A steep learning curve, lots of support and a strong culture

30 May, 2018

I joined Plural Strategy as Analyst in January 2018. It’s my first proper job: I was doing a Master’s in Public Policy before, and an undergraduate degree in History and Politics before that.

I decided to go into consulting because it gives you a good introduction to different industries in a relatively short period of time, compared to a graduate trainee scheme at a big corporate, which gives you an in-depth understanding of just one industry.

I wanted to join a smaller, boutique firm where I’d be able to make more of an impact. That’s why I was interested in Plural Strategy. I also liked the fact that the projects here are shorter and more strategy–focused, and the firm is growing fast. It’s nice to have a sense of momentum.

What my job involves
As an analyst, most of the work I do is research and data analysis to support a strategy or commercial due diligence (CDD) project. CDD is where a client is looking at buying a company, and we help to evaluate whether they should.

Part of this is looking at quantitative metrics like KPIs to see how the company has grown in the past, and how it may grow in the future. Another part is online research, where we look at the strengths and weaknesses of the company and its competitors. Then there’s the strategy side, where we consider whether (and how) our client could grow the company if they acquired it.

It’s definitely been a steep learning curve, especially when I first started. I’d done short internships before, which helped to prepare me for office life. But they weren’t in consulting, so I had very little experience of using Excel and PowerPoint. I also hadn’t done Maths since GCSE – I’ve always been more qualitative.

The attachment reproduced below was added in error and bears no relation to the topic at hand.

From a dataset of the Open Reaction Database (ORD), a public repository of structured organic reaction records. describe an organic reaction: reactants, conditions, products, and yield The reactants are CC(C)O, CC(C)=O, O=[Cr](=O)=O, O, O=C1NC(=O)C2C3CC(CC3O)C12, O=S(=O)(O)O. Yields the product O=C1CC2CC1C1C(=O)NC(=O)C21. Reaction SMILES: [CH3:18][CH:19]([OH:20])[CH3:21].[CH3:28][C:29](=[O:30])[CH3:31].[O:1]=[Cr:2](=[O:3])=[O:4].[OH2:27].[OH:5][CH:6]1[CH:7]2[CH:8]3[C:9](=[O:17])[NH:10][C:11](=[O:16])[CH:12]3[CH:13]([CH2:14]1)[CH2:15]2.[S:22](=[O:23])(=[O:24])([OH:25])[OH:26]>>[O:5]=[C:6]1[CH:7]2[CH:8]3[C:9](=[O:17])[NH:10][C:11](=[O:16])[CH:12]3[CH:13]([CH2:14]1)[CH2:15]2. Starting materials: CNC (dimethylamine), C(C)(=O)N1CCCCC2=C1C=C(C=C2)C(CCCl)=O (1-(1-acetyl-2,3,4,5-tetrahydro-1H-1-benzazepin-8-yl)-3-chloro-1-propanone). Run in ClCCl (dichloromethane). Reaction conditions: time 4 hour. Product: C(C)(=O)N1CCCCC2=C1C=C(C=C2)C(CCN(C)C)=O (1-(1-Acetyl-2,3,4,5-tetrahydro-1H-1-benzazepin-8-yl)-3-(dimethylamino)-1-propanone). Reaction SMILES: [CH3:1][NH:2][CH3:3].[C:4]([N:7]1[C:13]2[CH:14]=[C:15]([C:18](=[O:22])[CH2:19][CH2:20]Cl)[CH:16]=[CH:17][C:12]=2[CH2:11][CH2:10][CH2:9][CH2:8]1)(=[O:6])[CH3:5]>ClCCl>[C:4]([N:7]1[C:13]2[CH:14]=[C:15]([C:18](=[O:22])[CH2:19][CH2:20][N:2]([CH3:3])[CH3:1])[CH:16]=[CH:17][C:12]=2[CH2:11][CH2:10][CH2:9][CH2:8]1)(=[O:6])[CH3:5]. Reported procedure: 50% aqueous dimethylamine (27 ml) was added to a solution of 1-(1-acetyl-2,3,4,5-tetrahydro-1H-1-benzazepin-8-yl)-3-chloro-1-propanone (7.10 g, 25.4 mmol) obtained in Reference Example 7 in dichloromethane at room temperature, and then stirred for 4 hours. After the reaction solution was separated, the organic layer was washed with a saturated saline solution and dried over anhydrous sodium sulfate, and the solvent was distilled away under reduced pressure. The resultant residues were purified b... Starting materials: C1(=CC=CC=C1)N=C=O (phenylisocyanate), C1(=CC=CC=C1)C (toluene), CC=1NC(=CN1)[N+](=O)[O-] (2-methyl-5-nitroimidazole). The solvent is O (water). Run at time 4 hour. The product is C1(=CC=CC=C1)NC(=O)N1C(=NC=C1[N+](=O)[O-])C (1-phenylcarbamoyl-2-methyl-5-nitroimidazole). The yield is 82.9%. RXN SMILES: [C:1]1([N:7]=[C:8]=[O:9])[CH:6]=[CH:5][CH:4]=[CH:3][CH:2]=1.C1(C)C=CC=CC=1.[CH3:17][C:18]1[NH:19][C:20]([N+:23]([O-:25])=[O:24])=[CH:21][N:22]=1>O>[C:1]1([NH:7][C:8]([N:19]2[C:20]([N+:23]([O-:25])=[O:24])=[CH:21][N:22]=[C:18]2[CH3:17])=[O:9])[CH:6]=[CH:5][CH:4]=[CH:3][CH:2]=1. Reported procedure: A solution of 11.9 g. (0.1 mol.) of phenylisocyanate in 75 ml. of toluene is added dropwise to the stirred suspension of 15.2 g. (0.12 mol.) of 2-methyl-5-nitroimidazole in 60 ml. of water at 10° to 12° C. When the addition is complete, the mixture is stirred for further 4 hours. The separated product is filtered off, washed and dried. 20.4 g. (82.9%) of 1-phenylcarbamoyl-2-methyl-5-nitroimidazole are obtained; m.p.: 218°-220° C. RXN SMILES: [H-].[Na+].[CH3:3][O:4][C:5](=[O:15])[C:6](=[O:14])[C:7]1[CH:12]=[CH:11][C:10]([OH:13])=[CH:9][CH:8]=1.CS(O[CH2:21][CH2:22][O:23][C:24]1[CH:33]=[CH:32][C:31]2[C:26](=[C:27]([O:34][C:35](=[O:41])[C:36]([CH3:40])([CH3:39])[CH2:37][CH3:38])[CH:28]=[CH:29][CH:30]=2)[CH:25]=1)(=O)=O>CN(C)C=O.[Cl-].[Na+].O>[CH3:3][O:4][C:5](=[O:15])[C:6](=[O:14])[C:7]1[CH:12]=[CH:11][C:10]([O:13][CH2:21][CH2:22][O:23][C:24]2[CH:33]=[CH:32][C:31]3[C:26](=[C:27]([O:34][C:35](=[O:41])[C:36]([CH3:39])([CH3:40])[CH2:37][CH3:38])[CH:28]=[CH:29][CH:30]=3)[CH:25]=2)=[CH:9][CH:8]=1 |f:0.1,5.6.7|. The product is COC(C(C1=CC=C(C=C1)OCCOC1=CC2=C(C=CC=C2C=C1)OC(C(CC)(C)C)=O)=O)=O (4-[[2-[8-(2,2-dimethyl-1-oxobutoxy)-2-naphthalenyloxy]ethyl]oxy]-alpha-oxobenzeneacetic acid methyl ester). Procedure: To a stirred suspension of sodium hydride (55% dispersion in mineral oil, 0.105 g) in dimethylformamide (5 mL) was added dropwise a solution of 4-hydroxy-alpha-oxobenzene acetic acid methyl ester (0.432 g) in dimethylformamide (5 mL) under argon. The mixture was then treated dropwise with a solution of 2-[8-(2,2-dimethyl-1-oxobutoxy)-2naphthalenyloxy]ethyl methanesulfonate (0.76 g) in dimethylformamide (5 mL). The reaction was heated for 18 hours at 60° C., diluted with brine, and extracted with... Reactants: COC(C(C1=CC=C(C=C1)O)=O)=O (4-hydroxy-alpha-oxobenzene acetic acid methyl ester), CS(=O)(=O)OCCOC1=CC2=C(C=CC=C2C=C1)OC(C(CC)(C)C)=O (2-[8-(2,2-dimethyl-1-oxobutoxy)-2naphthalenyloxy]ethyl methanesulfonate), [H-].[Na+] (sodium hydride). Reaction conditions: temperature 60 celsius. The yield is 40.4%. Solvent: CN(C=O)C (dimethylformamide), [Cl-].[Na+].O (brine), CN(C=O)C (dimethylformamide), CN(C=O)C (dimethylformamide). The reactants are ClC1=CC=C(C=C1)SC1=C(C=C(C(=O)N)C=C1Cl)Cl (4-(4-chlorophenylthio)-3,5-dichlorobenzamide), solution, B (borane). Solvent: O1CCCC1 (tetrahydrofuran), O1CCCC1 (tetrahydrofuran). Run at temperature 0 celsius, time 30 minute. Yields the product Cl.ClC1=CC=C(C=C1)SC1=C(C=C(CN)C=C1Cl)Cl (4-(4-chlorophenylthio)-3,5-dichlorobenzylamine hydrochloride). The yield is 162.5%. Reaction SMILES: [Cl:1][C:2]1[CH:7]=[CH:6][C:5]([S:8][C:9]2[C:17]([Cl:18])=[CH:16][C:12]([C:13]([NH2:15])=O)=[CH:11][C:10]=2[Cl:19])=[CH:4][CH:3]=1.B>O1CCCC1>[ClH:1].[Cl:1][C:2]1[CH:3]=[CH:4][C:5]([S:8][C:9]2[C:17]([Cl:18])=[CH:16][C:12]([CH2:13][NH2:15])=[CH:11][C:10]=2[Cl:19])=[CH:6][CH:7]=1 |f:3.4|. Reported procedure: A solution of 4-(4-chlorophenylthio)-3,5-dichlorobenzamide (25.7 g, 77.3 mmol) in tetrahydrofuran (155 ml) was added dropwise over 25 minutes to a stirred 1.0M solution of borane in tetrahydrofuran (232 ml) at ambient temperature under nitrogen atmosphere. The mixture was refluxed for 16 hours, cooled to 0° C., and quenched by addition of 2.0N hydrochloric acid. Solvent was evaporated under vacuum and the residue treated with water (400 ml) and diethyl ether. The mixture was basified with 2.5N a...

You pick up what you need pretty quickly, though. And one of things I really like here is that it’s no problem to ask your neighbour for help if you’re stuck – even if they’re very senior. It’s part of the open, relaxed but hard-working culture.

Why I enjoy life at Plural Strategy
I’ve come up with five other reasons why I’ve enjoyed my first few months. Hopefully it’ll help you decide if the firm could be the right place for you one day.

  • The people are genuinely great. There’s no one here I wouldn’t happily spend hours with, which not many of my friends can say. It makes an enormous difference when you occasionally work late nights.
  • You have a lot of responsibility and input. If I’m interpreting the data for a project, and I think my findings don’t fit the story the project lead is telling, I can say so. The chances are the story will change to reflect my feedback.
  • There’s some structured training, but you mainly learn on the job. You have lots of support from your colleagues, too – and they’re all specialists in their sector. You can also refer to a bank of previous projects.
  • You work on small teams, with more senior people. This means that you can see what your job might look like in two, five or 10 years’ time. It also means that you understand how your work fits into the wider project. That’s far preferable to someone handing you a load of data and saying ‘Analyse this!’
  • You have to be comfortable with numbers, but you don’t have to be a Maths guru. It might be a bit tricky at first, but you’ll be amazed by how fast you learn. And it’s great to have a challenge!